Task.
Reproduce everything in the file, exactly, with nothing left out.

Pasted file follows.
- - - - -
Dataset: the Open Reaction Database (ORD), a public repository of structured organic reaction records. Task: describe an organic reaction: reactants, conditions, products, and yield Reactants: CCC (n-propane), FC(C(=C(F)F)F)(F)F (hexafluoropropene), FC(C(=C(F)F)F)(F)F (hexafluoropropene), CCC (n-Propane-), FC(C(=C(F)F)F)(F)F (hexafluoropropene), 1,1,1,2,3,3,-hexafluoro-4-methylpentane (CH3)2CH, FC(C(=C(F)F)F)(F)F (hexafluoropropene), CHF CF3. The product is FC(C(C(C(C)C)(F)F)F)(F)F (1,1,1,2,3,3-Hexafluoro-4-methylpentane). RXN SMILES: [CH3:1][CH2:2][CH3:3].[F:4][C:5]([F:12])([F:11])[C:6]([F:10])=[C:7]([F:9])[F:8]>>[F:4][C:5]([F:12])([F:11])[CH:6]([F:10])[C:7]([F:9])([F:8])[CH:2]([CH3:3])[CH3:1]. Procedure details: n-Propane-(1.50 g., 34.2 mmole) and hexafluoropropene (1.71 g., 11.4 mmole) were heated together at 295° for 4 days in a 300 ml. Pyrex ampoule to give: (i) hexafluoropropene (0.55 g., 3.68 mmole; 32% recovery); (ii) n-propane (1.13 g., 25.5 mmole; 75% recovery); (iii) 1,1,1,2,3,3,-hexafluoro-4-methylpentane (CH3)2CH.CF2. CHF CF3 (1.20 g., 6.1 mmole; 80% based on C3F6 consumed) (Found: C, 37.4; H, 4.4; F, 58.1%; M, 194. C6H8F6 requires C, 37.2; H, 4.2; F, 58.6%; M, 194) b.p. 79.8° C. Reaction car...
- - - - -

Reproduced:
Dataset: the Open Reaction Database (ORD), a public repository of structured organic reaction records. Task: describe an organic reaction: reactants, conditions, products, and yield Reactants: CCC (n-propane), FC(C(=C(F)F)F)(F)F (hexafluoropropene), FC(C(=C(F)F)F)(F)F (hexafluoropropene), CCC (n-Propane-), FC(C(=C(F)F)F)(F)F (hexafluoropropene), 1,1,1,2,3,3,-hexafluoro-4-methylpentane (CH3)2CH, FC(C(=C(F)F)F)(F)F (hexafluoropropene), CHF CF3. The product is FC(C(C(C(C)C)(F)F)F)(F)F (1,1,1,2,3,3-Hexafluoro-4-methylpentane). RXN SMILES: [CH3:1][CH2:2][CH3:3].[F:4][C:5]([F:12])([F:11])[C:6]([F:10])=[C:7]([F:9])[F:8]>>[F:4][C:5]([F:12])([F:11])[CH:6]([F:10])[C:7]([F:9])([F:8])[CH:2]([CH3:3])[CH3:1]. Procedure details: n-Propane-(1.50 g., 34.2 mmole) and hexafluoropropene (1.71 g., 11.4 mmole) were heated together at 295° for 4 days in a 300 ml. Pyrex ampoule to give: (i) hexafluoropropene (0.55 g., 3.68 mmole; 32% recovery); (ii) n-propane (1.13 g., 25.5 mmole; 75% recovery); (iii) 1,1,1,2,3,3,-hexafluoro-4-methylpentane (CH3)2CH.CF2. CHF CF3 (1.20 g., 6.1 mmole; 80% based on C3F6 consumed) (Found: C, 37.4; H, 4.4; F, 58.1%; M, 194. C6H8F6 requires C, 37.2; H, 4.2; F, 58.6%; M, 194) b.p. 79.8° C. Reaction car...